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Tuesday, August 22, 2006
T/MC Editorial: Benton Harbor Riots follow-up. Open Letter to Leaders
By nsbyrer @ 4:45 PM :: 3726 Views :: Article Rating :: Tutor/Mentor Connection Editorials
During the week of June 16, 2003 newsmedia around the country have been using major headlines to draw attention to the Benton Harbor riots. Mary Mitchell, a writer for the Chicago Sun Times, wrote a commentary titled "Benton Harbor warnings are the kind ignored elsewhere." I'm sure if I searched the papers from other cities I'd find similar warnings.

I have the front page from the Chicago Sun Times of October 15, 1992 hanging just outside of my office. The headline says "7-year-old's Death at Cabrini Requires Action". I've another full page ad from the Chicago Tribune, dated March 31, 1994. The headline reads "City kids at Risk". Every time a volunteer tutor/mentor comes to Cabrini Connections these remind them of why we need their involvement. Over the years, I've printed these in newsletters that I send to several thousand people. In the Map Gallery of this web site's DIRECTORY section, you can see similar headlines created after other stories such as the Benton Harbor riot.

I've created a library with headlines, editorials and commentaries that have been printed in the Chicago Sun Times and Chicago Tribune for the past 11 years. They all provide a "warning" that unless our leaders act differently, we'll have a Benton Harbor in our own back yard. Unfortunately, there is no consistency to these, nor a plan to pass on the "urgency and anger" created by the news to places where people can be involved in "changing the news".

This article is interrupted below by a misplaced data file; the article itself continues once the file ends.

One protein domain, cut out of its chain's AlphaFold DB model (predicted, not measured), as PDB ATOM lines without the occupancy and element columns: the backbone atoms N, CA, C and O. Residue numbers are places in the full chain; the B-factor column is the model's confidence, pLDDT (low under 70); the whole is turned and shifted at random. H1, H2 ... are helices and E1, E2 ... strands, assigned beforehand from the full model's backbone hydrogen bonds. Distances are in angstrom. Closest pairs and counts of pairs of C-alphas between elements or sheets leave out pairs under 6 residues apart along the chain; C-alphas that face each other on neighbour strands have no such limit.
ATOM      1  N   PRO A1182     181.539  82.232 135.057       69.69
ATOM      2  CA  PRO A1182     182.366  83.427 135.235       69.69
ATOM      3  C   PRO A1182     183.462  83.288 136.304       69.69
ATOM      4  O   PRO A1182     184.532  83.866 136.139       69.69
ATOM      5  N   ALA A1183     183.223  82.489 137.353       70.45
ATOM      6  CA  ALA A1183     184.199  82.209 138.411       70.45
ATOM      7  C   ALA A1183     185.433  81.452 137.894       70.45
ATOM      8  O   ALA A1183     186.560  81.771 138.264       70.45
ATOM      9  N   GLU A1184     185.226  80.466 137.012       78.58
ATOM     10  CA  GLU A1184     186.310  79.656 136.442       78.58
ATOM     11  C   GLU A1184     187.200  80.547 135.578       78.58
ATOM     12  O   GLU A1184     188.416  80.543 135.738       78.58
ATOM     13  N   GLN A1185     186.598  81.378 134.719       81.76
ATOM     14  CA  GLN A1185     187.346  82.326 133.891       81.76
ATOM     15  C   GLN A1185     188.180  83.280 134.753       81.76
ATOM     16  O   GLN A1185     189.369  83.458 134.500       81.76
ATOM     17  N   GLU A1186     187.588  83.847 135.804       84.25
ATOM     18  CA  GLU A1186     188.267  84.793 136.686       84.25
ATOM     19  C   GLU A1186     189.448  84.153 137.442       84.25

I had the opportunity to attend the Donors Forum Lunch in Chicago yesterday. It seemed like more than 1000 people were there. Most are people who lead foundations. Many were people looking for money to solve problems.

I showed up late because I did workshops from 10am to noon at the Latino Prevention Network's conference at Northeastern Illinois University.

When I saw all the donors at the Hilton Hotel I commented to my host that it's too bad that the lunch and the prevention conference were not in the same room.

That's the issue I'm writing you about. The people with money; the people who make decisions; the people who vote; the people who create public awareness and report the news; and the people who live in poverty or have problems in their lives, are generally meeting in different places. Few are involved in an on-going cycle of learning, reflection and action intended to put good ideas to work and support them long enough to help them succeed.

Prior to the introduction of the Internet this was excusable. Time and distance make it difficult for thousands of people to be in the same meeting on an on-going basis.

However, with the Internet this is different.

I was happy that I was able to hear Mr. Irving Harris talk about how leaders ?need to show why they believe in a cause as they invite others to join them? and how Amina Dickerson, of Kraft Foods, called for the development of ?open forums where ideas can be discussed on an on-going basis?. I was excited to hear these comments because I?ve been creating an open-forum for the past 10 years and have been trying to find leaders of Mr. Harris' stature to take on this role with the T/MC.